my name is xandra burns and i am a chocoholic.

i don’t know if chocolate truffles would be listed as an “essential thing” for any other minimalist, but hear me out:

truffles are a prime example of quality over quantity.

minimalism is about eliminating excess – what you can live without, what you don’t truly love – and i truly love chocolate. however, i don’t love all chocolate. i think i can say that i like almost all kinds of chocolate. i’m satisfied with the cheap sainsbury’s bars. but i would much prefer a champagne truffle, a rich slice of chocolate cheesecake from caffe nero, a triple chocolate bens cookie hot out of the oven.

so no more sainsbury’s. no more vending machine chocolate. no more packaged chocolate cookies. if i’m going to eat chocolate, i’m going to eat it luxuriously, with style.

an expensive habit? a bit, but ultimately, i eat less chocolate and i eat better chocolate. it evens out when i factor in health and happiness.

since my truffles are so exquisite, so cherished, i only eat them on occasion, and when i have earned them. i have made it a habit to eat a truffle only when i have accomplished a daunting task or worked solidly for a considerable amount of time.

i keep a jar of truffles on my desk as an incentive. when i limit the kinds of chocolate i eat and limit the amount i consume, it becomes more of a treat, which, after all, is the point of truffle-eating in the first place.

my june resolution

this will be simple. i will be brief. my resolution for june is to focus. i’m reading leo babauta’s book. while i love the ideas, i could have come up with most of them on my own. but that’s not the point – the point is that he took the time to write it down, to state the obvious instead of just assuming the obvious, and by stating it, by suggesting it, made me realize that knowing is different from doing.

focus is about single-tasking. it’s about living efficiently and deliberately. it’s about appreciating each moment and thinking carefully about how to spend time. it’s about slowing down and loving and living life more.

going veggie

i have been a vegetarian for about six weeks now.

why have i decided to be a vegetarian?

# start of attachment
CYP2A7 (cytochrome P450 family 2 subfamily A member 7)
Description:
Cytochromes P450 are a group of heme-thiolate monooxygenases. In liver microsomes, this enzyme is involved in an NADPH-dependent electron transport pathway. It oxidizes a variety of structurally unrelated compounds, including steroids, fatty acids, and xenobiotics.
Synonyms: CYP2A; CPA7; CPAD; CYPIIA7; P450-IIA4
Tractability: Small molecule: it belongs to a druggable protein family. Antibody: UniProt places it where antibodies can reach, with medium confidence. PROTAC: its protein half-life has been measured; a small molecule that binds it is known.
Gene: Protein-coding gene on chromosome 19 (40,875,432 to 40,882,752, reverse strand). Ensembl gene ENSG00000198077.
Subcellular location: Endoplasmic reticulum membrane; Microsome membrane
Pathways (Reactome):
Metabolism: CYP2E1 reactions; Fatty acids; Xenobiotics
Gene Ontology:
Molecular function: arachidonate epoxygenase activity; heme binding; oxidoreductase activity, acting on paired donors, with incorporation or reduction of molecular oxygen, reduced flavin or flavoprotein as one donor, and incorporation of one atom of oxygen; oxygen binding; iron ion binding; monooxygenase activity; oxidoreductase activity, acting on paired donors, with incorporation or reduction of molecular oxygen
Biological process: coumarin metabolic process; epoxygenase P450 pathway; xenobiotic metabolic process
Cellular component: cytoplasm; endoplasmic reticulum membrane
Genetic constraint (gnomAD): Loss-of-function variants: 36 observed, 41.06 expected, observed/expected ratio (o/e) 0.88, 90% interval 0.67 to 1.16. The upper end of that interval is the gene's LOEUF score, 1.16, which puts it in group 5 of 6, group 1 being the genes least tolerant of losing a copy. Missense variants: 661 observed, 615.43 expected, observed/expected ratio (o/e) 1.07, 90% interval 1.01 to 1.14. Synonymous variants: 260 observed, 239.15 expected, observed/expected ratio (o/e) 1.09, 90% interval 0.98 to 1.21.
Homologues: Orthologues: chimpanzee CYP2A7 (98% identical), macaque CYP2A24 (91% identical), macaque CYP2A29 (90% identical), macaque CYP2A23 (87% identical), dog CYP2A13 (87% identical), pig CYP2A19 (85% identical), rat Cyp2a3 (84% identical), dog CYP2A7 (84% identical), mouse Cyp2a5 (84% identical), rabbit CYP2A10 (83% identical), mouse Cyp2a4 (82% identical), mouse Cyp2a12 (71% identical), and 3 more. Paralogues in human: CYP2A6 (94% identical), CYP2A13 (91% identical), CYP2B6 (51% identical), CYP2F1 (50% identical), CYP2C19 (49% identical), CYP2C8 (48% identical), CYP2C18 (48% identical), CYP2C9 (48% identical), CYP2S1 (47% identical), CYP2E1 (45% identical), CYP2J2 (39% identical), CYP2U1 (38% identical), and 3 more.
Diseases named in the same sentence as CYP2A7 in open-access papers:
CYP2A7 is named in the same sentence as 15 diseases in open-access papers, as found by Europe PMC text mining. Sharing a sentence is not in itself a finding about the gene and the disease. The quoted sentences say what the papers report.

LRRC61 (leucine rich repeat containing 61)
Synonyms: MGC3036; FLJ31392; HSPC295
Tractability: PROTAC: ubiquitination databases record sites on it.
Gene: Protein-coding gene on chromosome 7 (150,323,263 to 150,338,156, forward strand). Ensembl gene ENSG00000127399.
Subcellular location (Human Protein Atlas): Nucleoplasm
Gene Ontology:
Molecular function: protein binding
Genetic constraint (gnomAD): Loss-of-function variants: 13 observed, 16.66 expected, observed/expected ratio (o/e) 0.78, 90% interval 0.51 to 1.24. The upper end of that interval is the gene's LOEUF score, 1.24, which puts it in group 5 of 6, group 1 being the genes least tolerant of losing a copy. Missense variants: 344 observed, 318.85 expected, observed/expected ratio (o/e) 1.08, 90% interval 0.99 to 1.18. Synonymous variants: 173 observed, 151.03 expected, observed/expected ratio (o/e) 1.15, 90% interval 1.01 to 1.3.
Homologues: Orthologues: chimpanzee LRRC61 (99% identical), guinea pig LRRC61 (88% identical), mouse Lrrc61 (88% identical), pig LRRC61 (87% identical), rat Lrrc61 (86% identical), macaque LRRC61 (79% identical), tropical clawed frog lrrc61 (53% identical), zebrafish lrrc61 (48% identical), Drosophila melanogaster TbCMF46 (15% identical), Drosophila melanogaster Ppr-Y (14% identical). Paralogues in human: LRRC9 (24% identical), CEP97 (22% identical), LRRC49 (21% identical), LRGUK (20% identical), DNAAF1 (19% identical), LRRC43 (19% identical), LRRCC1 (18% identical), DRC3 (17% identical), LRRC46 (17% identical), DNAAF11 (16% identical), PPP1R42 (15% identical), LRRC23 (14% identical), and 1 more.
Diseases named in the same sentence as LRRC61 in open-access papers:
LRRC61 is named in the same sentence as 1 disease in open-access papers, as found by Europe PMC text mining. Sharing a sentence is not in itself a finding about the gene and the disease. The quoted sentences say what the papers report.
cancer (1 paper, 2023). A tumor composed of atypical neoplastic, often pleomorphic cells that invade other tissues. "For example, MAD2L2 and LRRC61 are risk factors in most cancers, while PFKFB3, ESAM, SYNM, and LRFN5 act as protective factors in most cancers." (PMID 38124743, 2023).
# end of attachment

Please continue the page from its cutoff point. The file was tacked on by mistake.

simply put: it’s healthier. i don’t like meat that much.

the added benefits?

i don’t feel guilty about eating animals, and it’s better for the environment.

however, as harsh as it sounds, one person does not make that much difference. what really counts is getting large number of people to give up meat, and that’s not part of my agenda. this choice¬† is for my benefit and my reasons. personally, i have a problem with animal cruelty to the extent that eating meat bothered me. does it bother me when other people eat meat? a little, but i feel hypocritical to say so since i was one of them not too long ago. it’s a personal decision and i can only speak for my own experience.

and i love it so far.

i like lambs. i don't want to eat them.

and i don't want chikens to live like this. images from "food inc." helped solidify my decision.

what were my initial concerns?

there are certain foods i could not imagine giving up – burgers, spaghetti with meat sauce, bacon and sausages for full english…but when i realized that i can substitute veggie burgers for burgers, quorn for ground beef, and veggie sausages, mushrooms, and tomatoes for bacon and sausages, this was no longer a problem.

i’m also quite the foodie and was worried about missing out on interesting gourmet options. in oxford at least, there are plenty of delicious vegetarian options that i hardly notice. in my college hall, the vegetarian dish is almost always much better than the meat one anyway (for this, i am quite fortunate), and i would opt for it even before i decided to commit to vegetarianism.